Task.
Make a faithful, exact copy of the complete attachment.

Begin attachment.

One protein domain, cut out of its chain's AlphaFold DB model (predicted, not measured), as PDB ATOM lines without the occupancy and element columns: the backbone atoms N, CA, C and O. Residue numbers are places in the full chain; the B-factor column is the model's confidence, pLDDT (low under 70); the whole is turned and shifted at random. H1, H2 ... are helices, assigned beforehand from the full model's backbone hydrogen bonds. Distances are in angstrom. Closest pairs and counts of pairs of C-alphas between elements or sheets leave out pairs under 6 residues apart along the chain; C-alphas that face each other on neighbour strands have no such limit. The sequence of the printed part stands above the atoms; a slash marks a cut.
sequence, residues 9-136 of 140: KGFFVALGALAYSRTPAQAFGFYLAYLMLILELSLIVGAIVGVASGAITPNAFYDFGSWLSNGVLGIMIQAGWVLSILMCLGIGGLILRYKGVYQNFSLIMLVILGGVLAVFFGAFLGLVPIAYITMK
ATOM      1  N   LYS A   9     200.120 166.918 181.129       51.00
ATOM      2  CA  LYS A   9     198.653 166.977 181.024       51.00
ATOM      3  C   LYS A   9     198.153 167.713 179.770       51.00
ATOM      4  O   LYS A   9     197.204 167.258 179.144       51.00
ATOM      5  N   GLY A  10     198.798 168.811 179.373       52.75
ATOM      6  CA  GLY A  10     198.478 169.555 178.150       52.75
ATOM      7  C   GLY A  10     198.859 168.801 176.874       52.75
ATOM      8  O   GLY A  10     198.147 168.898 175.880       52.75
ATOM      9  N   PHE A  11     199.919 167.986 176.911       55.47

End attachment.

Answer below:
One protein domain, cut out of its chain's AlphaFold DB model (predicted, not measured), as PDB ATOM lines without the occupancy and element columns: the backbone atoms N, CA, C and O. Residue numbers are places in the full chain; the B-factor column is the model's confidence, pLDDT (low under 70); the whole is turned and shifted at random. H1, H2 ... are helices, assigned beforehand from the full model's backbone hydrogen bonds. Distances are in angstrom. Closest pairs and counts of pairs of C-alphas between elements or sheets leave out pairs under 6 residues apart along the chain; C-alphas that face each other on neighbour strands have no such limit. The sequence of the printed part stands above the atoms; a slash marks a cut.
sequence, residues 9-136 of 140: KGFFVALGALAYSRTPAQAFGFYLAYLMLILELSLIVGAIVGVASGAITPNAFYDFGSWLSNGVLGIMIQAGWVLSILMCLGIGGLILRYKGVYQNFSLIMLVILGGVLAVFFGAFLGLVPIAYITMK
ATOM      1  N   LYS A   9     200.120 166.918 181.129       51.00
ATOM      2  CA  LYS A   9     198.653 166.977 181.024       51.00
ATOM      3  C   LYS A   9     198.153 167.713 179.770       51.00
ATOM      4  O   LYS A   9     197.204 167.258 179.144       51.00
ATOM      5  N   GLY A  10     198.798 168.811 179.373       52.75
ATOM      6  CA  GLY A  10     198.478 169.555 178.150       52.75
ATOM      7  C   GLY A  10     198.859 168.801 176.874       52.75
ATOM      8  O   GLY A  10     198.147 168.898 175.880       52.75
ATOM      9  N   PHE A  11     199.919 167.986 176.911       55.47